Q: Can you tell us a bit more about the outcome measures used to evaluate participants in the BIKE study, and why these markers are relevant to anyone concerned with healthy aging?
A: In addition to establishing this protocol for supplementation as healthy and efficacious, it’s a wonderful opportunity to collect secondary measures and exploratory variables. Ketones are anticatabolic, which means they protect and sustain muscle from being metabolized, and they may be important contributors to reducing inflammation and muscle sparing, which occurs despite no food and protein intake while fasting.
Overall, muscle strength is increasingly recognized as a predictor of delayed aging and enhanced longevity. We are doing some physical function testing where we evaluate maximal strength and muscle endurance of the lower body using the leg press. We also measure grip strength, which is a strong predictor of mortality and lifespan. Although it’s a shorter study, we are interested to see if elevating ketones via supplementation supports muscle maintenance and strength in comparison to the placebo.
There are also a slew of clinical-style tests, the kind that might be administered in the doctor’s office, like balancing tests and gait speed. There are objective standards and criteria for all of these things, which would define whether someone is frail or starting to exhibit functional decline associated with frailty. Finally, we give the study participants a Fitbit to track general physical activity, steps, and movement. We plan to take a cursory glance at sleep based upon some of the wearable data.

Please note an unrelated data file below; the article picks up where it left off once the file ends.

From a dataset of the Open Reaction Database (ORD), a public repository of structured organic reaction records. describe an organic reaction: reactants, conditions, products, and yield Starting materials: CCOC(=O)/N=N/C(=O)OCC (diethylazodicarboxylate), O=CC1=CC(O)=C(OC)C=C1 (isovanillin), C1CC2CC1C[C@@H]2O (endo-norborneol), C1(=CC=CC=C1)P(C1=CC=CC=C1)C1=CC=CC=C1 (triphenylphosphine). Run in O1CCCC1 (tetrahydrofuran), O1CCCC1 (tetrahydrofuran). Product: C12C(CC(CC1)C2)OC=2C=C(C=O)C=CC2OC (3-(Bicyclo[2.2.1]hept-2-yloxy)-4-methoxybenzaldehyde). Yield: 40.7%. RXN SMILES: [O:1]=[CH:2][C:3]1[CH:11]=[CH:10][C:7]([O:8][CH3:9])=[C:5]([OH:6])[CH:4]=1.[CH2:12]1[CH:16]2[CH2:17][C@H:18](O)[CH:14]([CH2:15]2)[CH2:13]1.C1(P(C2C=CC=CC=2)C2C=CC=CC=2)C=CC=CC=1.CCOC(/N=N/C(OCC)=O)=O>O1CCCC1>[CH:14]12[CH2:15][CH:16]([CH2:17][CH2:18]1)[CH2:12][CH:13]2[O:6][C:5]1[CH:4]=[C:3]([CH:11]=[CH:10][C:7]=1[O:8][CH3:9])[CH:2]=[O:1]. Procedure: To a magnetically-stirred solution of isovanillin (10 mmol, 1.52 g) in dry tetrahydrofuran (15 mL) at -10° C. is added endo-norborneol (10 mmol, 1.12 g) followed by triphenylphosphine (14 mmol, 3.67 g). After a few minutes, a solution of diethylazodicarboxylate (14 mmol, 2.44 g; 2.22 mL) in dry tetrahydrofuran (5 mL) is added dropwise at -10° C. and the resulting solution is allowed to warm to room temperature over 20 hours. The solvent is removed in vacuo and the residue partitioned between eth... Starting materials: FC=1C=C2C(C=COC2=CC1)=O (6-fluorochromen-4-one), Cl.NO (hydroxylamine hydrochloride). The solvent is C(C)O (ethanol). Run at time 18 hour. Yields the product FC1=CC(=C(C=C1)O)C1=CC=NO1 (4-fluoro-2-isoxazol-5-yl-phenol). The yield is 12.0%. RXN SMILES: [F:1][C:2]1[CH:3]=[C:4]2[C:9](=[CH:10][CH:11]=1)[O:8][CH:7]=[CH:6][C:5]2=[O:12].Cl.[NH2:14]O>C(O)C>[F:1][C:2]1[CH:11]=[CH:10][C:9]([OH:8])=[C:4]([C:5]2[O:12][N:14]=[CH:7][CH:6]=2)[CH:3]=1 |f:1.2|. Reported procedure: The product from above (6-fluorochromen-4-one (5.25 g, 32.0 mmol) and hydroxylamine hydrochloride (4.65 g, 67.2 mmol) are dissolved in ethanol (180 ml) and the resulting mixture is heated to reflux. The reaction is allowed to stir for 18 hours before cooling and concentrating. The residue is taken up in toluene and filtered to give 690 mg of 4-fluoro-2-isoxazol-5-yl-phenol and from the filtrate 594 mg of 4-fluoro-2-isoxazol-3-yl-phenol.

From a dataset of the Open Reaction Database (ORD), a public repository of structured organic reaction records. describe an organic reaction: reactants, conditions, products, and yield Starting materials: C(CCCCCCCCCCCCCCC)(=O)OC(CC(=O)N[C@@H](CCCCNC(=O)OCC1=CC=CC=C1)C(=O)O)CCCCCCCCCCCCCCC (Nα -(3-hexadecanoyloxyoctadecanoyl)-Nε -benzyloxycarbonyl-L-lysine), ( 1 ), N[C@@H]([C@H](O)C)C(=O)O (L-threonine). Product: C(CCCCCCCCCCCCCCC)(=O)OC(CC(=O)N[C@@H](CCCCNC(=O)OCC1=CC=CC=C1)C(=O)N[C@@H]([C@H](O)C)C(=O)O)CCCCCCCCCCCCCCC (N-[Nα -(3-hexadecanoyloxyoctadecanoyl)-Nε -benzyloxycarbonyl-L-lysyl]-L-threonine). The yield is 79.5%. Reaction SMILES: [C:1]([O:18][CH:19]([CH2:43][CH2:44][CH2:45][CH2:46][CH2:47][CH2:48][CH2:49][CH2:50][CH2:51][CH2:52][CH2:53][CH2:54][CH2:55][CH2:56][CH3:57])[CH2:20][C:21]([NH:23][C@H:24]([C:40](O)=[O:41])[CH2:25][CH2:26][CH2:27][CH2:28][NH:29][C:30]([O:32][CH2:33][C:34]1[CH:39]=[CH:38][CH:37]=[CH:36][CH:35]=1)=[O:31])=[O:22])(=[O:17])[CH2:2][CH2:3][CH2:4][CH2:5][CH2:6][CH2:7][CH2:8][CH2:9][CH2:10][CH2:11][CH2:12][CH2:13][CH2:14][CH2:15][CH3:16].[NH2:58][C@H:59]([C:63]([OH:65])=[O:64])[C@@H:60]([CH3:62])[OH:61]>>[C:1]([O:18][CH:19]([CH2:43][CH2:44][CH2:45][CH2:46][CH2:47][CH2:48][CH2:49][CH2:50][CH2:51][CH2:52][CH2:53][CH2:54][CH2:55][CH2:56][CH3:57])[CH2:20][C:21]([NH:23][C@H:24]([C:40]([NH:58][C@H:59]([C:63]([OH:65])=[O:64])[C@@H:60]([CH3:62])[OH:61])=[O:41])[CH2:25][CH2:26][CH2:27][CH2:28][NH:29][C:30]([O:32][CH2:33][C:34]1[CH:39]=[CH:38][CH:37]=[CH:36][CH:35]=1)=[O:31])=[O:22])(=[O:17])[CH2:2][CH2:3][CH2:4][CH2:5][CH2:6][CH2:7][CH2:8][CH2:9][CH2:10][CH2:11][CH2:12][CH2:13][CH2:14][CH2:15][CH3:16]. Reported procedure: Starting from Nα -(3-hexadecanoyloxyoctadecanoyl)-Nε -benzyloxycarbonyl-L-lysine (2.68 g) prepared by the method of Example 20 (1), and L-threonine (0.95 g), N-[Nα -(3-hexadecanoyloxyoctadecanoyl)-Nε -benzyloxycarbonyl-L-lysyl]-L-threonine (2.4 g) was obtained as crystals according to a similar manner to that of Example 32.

Q: How do fasting, the ketogenic diet, and ketone supplements differ from one another?
A: There is certainly overlap between the supplements and dietary methods used for increasing your body’s access to ketones, but there are also key differences that might allow people to be strategic in the methods they select. Both fasting and the ketogenic diet can elevate ketone levels in the body, for example. Fasting and ketogenic diets can elevate ketone levels for long periods of time, measured in days or weeks. Ketones remain elevated until blood glucose and insulin levels rise, usually after a meal containing carbohydrates is consumed. Ketone supplements, on the other hand, can elevate ketones even if they are consumed alongside food, but the ketone elevation is transient, lasting only a couple of hours without repeated doses. Ketones have many health benefits throughout the body, which has spurred interest in combining fasting and ketogenic diets as a strategy for metabolic health.